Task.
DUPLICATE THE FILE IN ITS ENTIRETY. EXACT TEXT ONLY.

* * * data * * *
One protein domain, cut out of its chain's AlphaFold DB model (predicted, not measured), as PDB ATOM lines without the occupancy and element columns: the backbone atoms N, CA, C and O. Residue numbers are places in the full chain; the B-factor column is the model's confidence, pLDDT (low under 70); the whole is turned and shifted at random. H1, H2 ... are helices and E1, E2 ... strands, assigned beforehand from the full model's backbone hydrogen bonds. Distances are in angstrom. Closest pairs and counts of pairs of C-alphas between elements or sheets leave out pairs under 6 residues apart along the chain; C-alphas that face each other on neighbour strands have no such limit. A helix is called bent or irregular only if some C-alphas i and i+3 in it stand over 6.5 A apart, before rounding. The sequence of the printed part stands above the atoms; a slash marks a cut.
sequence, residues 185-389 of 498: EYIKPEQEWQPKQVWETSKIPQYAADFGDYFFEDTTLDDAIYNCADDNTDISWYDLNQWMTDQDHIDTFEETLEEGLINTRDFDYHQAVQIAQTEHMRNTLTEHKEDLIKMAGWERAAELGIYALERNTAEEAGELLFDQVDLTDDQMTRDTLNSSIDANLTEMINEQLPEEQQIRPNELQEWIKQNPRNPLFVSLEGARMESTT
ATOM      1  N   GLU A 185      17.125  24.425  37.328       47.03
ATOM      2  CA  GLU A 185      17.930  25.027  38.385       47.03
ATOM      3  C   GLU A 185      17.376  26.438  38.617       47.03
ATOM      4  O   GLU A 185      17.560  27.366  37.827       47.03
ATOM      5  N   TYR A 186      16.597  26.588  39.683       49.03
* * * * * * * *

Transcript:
One protein domain, cut out of its chain's AlphaFold DB model (predicted, not measured), as PDB ATOM lines without the occupancy and element columns: the backbone atoms N, CA, C and O. Residue numbers are places in the full chain; the B-factor column is the model's confidence, pLDDT (low under 70); the whole is turned and shifted at random. H1, H2 ... are helices and E1, E2 ... strands, assigned beforehand from the full model's backbone hydrogen bonds. Distances are in angstrom. Closest pairs and counts of pairs of C-alphas between elements or sheets leave out pairs under 6 residues apart along the chain; C-alphas that face each other on neighbour strands have no such limit. A helix is called bent or irregular only if some C-alphas i and i+3 in it stand over 6.5 A apart, before rounding. The sequence of the printed part stands above the atoms; a slash marks a cut.
sequence, residues 185-389 of 498: EYIKPEQEWQPKQVWETSKIPQYAADFGDYFFEDTTLDDAIYNCADDNTDISWYDLNQWMTDQDHIDTFEETLEEGLINTRDFDYHQAVQIAQTEHMRNTLTEHKEDLIKMAGWERAAELGIYALERNTAEEAGELLFDQVDLTDDQMTRDTLNSSIDANLTEMINEQLPEEQQIRPNELQEWIKQNPRNPLFVSLEGARMESTT
ATOM      1  N   GLU A 185      17.125  24.425  37.328       47.03
ATOM      2  CA  GLU A 185      17.930  25.027  38.385       47.03
ATOM      3  C   GLU A 185      17.376  26.438  38.617       47.03
ATOM      4  O   GLU A 185      17.560  27.366  37.827       47.03
ATOM      5  N   TYR A 186      16.597  26.588  39.683       49.03